Panthera pardus spelaea

Panthera pardus spelaea, sometimes called the European Ice Age leopard or Late Pleistocene Ice Age leopard, is a fossil leopard subspecies, which roamed Europe in the Late Pleistocene. The youngest known bone fragments date to about 32,000 to 26,000 years ago, and are similar in size to modern leopard bones.[1]

Panthera pardus spelaea
Temporal range: Late Pleistocene
Scientific classification e
Kingdom: Animalia
Phylum: Chordata
Class: Mammalia
Order: Carnivora
Suborder: Feliformia
Family: Felidae
Subfamily: Pantherinae
Genus: Panthera
P. p. spelaea
Trinomial name
Panthera pardus spelaea
Bächler, 1936
  • P. p. antiqua
  • P. p. begoueni
  • P. p. sickenbergi
  • P. p. vraonensis


Several fossil bones from the Early, Middle and Late Pleistocene were described and proposed as leopard subspecies:

  • P. p. antiqua[2]
  • P. p. begoueni[3]
  • P. p. sickenbergi[4]
  • P. p. vraonensis[5]

These are now considered junior synonyms of spelaea.


Depiction of a leopard (bottom right) and hyena, Chauvet Cave

The European Ice Age leopard is thought to have resembled a snow leopard or Persian leopard in fur pattern. Its skull was medium-long and its characteristics are closest to modern Persian leopards. The only known depiction of this leopard in the Chauvet Cave shows a coat pattern similar to that of modern leopards. It is unclear if the spots were organised in larger rosettes like in modern Persian leopards. In contrast to modern leopards, the belly of the depicted animal is unspotted white. Fossils of small female leopards can sometimes be confused with large male lynxes. Leopards from the cold phases (glacials) of the Late Pleistocene are usually larger than those from the warm phases (interglacials). As in modern leopards, there was a strong sexual dimorphism, with males being larger than females.[1]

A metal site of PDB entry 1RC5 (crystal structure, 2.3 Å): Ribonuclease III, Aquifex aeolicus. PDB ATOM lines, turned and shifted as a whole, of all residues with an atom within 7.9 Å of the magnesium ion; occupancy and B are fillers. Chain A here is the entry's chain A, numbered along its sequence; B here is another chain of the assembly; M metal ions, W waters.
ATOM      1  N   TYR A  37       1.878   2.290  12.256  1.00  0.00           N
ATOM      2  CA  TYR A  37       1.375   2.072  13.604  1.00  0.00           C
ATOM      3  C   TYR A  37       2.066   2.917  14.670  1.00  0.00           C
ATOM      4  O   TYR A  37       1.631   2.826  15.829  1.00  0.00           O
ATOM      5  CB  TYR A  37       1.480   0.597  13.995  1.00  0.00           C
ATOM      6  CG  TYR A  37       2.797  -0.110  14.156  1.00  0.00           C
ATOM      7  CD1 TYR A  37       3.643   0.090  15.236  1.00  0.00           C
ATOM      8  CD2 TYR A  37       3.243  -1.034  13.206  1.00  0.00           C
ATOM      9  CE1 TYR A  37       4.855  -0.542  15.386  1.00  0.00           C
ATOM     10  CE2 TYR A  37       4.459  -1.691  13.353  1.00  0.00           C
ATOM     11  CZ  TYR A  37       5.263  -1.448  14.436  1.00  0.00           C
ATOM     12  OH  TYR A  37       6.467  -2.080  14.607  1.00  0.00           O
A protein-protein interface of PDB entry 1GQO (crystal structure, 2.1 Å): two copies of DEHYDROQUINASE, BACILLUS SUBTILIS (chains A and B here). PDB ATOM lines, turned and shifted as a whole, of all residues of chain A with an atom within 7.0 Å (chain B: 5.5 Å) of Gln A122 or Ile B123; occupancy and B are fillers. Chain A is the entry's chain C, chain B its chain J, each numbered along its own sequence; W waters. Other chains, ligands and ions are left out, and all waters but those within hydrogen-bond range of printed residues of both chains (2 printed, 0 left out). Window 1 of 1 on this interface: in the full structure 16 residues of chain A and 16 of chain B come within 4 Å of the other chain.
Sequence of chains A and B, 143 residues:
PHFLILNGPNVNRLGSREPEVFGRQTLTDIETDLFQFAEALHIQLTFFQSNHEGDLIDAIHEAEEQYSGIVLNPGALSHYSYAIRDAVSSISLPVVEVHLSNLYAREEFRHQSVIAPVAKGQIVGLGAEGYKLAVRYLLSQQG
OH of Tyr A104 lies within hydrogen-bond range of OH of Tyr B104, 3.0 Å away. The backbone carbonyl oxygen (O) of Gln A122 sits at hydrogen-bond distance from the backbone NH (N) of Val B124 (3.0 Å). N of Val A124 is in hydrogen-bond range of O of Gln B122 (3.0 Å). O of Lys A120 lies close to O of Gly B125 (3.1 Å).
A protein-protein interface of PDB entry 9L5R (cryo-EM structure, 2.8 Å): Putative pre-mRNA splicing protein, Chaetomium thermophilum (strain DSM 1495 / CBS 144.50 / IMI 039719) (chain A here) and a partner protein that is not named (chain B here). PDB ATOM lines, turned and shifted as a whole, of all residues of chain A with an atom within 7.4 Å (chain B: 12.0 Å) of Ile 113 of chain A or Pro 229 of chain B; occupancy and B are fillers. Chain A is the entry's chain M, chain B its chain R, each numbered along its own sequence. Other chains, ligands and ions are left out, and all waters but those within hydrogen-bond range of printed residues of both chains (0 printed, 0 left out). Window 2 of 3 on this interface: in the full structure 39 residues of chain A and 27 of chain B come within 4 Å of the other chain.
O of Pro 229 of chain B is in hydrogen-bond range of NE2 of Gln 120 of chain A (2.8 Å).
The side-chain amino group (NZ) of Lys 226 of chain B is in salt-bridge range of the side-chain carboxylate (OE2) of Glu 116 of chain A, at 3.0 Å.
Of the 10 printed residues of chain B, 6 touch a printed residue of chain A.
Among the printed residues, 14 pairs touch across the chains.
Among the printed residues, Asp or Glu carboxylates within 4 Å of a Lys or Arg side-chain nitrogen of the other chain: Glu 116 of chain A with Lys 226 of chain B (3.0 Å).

Pleistocene recordsEdit

Bone fragments of spelaea leopards were excavated in Switzerland, Italy, Spain, Germany, Great Britain, Poland and Greece.[6][7][8][9][10]

The earliest known European Ice Age leopard fossils are dated to the late Early Pleistocene and estimated about 600,000 years old. They were excavated in the Grotte du Vallonnet in France and near Mauer in Germany.[7] The most complete skeleton of a spelaea leopard is known from Vjetrenica Cave in southern Bosnia and Herzegovina, where four leopard fossils were found. These are dated to the end of the Late Pleistocene, about 29,000–37,000 years ago. Cave paintings of spealea leopards in the Chauvet Cave in southern France are dated to about 25,000–37,500 years old. The last European Ice Age leopards vanished from most parts of Europe about 24,000 years ago, just before the Last Glacial Maximum, because the youngest known fossil is 24,000 years old and was found in Croatia. In Germany, the European Ice Age leopard survived at least into the early Weichselian glaciation.[1]

Holocene recordsEdit

Subfossil leopard remains dated to the Holocene were excavated in Spain, Italy, and the Ponto-Mediterranean and Balkan regions.[11][12][13] The youngest subfossil leopard records in Europe were excavated in Ukraine and dated to the first century CE.[14]

Some subfossils were found in western Greece, close to the Carpathians; others were found in Olbia, Ukraine at the northern coast of the Black Sea. The latter might belong to captive leopards, which could have been introduced from Asia Minor, since Olbia was a Greek colony at this time.[citation needed]